While employee records are – from both a legal and operational perspective – necessities of doing business, their management can cost you a lot of time, resources, and money. Ensuring that employee records are up to date is important for a variety of reasons: informing decision making processes; staying on top of performance and salary reviews; even compliance to labour laws and regulations. Because management of employee records is so critical, the format of your records and the efficiency of your management process can have a significant impact on your business. For those using more traditional methods for keeping employee records, it’s likely that your process is costing you both time and money – here’s why.
Paper is inefficient
Traditional employee records (read: paper records) were the popular format prior to the emergence of digital technology. Alternatives to this medium via digital formats were created for a reason; namely, because paper employee records inherently carried inefficiencies that were detrimental to the businesses having to keep them. If this is still the method being used by your organization, you are probably aware of some of these issues – susceptibility to error, limited ability to index and organize, limited searchability, etc. The major downfall is that paper employee records can have an adverse impact on productivity – costing you money – and require a lot of administration – costing you time.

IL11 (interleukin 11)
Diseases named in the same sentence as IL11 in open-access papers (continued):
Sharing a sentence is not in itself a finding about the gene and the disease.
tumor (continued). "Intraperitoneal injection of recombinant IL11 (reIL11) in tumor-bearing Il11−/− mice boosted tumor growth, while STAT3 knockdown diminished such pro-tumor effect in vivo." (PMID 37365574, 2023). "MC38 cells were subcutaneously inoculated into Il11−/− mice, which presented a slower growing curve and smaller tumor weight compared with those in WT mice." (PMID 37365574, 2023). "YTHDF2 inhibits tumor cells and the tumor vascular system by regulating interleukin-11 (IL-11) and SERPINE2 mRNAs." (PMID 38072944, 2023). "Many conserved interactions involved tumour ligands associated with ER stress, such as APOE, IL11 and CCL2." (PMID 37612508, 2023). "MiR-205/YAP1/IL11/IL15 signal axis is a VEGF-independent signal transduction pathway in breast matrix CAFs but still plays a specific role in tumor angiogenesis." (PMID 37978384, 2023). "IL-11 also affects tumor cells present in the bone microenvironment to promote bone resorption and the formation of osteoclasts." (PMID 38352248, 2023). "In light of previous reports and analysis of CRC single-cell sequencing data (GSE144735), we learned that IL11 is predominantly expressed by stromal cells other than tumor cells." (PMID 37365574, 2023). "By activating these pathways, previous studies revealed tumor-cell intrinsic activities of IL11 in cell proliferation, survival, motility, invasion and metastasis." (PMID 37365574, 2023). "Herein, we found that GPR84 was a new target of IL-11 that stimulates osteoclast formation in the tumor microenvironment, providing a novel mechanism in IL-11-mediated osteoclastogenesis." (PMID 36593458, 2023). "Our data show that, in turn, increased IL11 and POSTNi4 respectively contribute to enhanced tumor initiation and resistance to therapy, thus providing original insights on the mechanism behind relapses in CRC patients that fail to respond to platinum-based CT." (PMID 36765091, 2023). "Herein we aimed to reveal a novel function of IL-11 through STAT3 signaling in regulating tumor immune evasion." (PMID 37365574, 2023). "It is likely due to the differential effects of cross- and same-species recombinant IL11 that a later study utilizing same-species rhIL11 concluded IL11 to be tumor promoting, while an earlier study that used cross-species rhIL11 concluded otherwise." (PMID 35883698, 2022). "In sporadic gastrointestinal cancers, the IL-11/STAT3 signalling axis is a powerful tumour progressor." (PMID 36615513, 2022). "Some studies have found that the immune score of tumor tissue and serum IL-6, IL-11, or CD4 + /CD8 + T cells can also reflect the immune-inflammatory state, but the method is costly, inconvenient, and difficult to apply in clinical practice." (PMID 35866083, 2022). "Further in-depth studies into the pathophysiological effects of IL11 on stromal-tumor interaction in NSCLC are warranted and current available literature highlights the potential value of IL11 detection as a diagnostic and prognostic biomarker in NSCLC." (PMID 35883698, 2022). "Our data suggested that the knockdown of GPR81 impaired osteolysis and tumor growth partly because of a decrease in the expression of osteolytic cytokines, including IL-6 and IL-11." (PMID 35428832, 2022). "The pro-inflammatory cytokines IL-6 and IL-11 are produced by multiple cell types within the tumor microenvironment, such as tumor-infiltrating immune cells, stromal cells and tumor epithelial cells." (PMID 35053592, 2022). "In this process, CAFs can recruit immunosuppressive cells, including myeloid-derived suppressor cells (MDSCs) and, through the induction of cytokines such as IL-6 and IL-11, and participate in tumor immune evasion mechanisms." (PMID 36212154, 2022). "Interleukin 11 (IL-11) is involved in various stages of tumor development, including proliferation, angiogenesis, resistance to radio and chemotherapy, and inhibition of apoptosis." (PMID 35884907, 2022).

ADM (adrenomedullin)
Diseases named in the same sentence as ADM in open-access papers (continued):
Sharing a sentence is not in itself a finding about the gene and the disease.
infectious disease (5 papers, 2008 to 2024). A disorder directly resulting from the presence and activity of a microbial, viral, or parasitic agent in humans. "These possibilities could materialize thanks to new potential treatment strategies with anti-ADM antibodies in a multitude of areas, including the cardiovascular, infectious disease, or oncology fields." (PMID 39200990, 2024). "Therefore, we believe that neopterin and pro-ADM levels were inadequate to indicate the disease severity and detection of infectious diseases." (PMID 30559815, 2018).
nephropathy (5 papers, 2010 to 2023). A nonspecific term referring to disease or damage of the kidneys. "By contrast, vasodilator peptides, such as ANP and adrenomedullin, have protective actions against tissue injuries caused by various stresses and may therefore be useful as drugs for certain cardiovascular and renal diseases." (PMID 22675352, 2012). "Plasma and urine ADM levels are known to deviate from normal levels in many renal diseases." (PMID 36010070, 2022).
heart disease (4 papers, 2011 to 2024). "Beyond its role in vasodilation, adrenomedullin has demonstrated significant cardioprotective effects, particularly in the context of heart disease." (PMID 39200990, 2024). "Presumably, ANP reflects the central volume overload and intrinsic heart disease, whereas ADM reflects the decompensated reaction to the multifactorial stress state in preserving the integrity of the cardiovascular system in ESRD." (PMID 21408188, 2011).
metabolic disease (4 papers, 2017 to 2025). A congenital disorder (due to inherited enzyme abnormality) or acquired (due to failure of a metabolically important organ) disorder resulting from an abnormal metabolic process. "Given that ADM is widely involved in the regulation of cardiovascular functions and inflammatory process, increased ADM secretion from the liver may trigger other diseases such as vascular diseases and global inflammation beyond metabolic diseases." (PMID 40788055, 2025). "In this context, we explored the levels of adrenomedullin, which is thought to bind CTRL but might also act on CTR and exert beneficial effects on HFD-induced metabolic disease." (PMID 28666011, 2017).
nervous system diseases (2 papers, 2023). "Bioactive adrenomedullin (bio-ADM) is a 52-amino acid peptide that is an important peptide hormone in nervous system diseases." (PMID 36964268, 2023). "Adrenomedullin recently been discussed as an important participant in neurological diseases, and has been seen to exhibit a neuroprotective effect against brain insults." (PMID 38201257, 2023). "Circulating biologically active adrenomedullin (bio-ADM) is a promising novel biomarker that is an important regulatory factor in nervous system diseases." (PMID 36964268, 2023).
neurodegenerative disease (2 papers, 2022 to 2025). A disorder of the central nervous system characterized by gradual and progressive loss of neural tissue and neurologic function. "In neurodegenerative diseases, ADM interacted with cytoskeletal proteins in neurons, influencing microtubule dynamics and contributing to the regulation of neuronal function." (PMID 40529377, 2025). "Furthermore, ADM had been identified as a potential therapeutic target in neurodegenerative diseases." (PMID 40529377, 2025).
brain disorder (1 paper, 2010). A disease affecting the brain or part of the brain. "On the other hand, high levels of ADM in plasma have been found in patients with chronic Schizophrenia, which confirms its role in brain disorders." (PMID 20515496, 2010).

Paper costs more than you think
Every business is aware of the upfront costs of traditional employee records: purchasing the paper and office supplies, costs associated with printing files, the physical file cabinets themselves, etc. But paper records carry a number of costs that aren’t so obvious. Consider the following:
The average cost of filling a four-drawer filing cabinet is a starling $20,000
The average cost of a misplaced record is $120
The average worker will use 10,000 sheets of paper per year
All things considered, the seemingly innocuous task of administering and filing employee records becomes a money pit.
It’s difficult to organize, index and retrieve paper files
One of the major shortcomings of paper employee records is that they are ill-suited for the degree of organization businesses require for effective record management. There is virtually no indexing capability; files must be organized and filed manually, meaning mistakes are bound to happen; and they can’t be searched easily for rapid retrieval. The entire process is extremely time-consuming. If your employees are spending a large percentage of their time filing, searching and other administering employee records, they have less time to devote to more role-critical tasks.
Is your business still using traditional employee records? It may be prudent to consider what the costs – both monetarily and time-wise – really are, and begin the search for a more efficient employee records management process.